For all the talk of SOA benefits over the past three years, there remains an awful lot of fuzziness around the actual definition of a SOA platform. Seems that no matter who you ask to describe a SOA platform, you get a different answer.
So I put the question to Miko Matsumura, marketing honcho and standards guru at SOA registry maker Infravio. He provided a novel definition of the definition of a SOA platform in the BriefingsDirect podcast we recorded late last week. Miko, the former Java evangelist at Sun Microsystems, says a SOA platform needs to meet the same requirements as a good news story. If you get the who, what, where, when, and how of a service ... well, then you are close to producing a SOA platform, he says.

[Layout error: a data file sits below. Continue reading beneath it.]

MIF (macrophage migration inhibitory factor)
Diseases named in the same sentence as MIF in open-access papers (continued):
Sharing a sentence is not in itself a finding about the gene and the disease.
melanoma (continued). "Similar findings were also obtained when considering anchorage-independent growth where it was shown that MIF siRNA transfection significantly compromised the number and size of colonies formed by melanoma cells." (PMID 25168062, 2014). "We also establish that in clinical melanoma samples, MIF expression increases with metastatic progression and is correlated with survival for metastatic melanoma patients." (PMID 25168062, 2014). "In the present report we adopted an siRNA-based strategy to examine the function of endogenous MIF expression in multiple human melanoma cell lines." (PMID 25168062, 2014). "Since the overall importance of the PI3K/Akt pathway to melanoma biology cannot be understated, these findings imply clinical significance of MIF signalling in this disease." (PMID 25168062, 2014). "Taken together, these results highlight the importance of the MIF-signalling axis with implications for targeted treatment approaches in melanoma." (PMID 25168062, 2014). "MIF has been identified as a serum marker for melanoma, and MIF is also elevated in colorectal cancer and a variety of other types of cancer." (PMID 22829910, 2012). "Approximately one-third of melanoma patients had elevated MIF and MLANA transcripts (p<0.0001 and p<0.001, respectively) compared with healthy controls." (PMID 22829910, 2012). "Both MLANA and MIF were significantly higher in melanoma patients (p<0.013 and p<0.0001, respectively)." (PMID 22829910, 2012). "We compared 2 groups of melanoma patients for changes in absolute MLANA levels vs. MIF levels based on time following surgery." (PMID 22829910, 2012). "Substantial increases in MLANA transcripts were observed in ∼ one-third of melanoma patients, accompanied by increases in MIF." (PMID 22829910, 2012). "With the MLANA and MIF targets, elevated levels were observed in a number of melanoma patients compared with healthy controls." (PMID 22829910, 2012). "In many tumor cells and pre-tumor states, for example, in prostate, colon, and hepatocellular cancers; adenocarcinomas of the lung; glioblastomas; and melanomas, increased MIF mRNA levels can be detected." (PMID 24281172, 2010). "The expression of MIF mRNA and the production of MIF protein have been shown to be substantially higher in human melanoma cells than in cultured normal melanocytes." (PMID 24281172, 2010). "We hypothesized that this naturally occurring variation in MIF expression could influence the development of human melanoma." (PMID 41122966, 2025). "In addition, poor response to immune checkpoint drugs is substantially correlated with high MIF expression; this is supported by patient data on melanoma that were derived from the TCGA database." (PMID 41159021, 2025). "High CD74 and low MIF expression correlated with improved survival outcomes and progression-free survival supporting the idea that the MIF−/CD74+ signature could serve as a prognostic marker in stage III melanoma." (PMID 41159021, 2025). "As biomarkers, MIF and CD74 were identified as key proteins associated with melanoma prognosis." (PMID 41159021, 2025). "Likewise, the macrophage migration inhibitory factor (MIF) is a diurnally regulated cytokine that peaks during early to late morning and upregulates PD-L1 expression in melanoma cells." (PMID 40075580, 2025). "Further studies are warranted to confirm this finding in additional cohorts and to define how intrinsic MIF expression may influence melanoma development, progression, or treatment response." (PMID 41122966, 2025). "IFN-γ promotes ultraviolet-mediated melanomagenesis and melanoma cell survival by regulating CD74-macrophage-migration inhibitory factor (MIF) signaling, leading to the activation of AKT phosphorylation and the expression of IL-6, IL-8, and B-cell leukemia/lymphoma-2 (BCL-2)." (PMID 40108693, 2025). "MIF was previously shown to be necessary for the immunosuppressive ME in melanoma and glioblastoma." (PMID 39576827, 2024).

And the plain descriptors of a baseline UDDI registry don't cut it, which is why SOA registries are quickly evolving into tomorrow's services policy and governance engines. In the podcast, Miko and I also delve into why ESBs, as a subset of a SOA platform, are sprouting open source projects like mushrooms after an autumn rain, but UDDI registries remain commercial. Miko suspects that an open source UDDI/SOA registry is likely in the near future. I wouldn't be surprised if Infravio has something significant to do with that.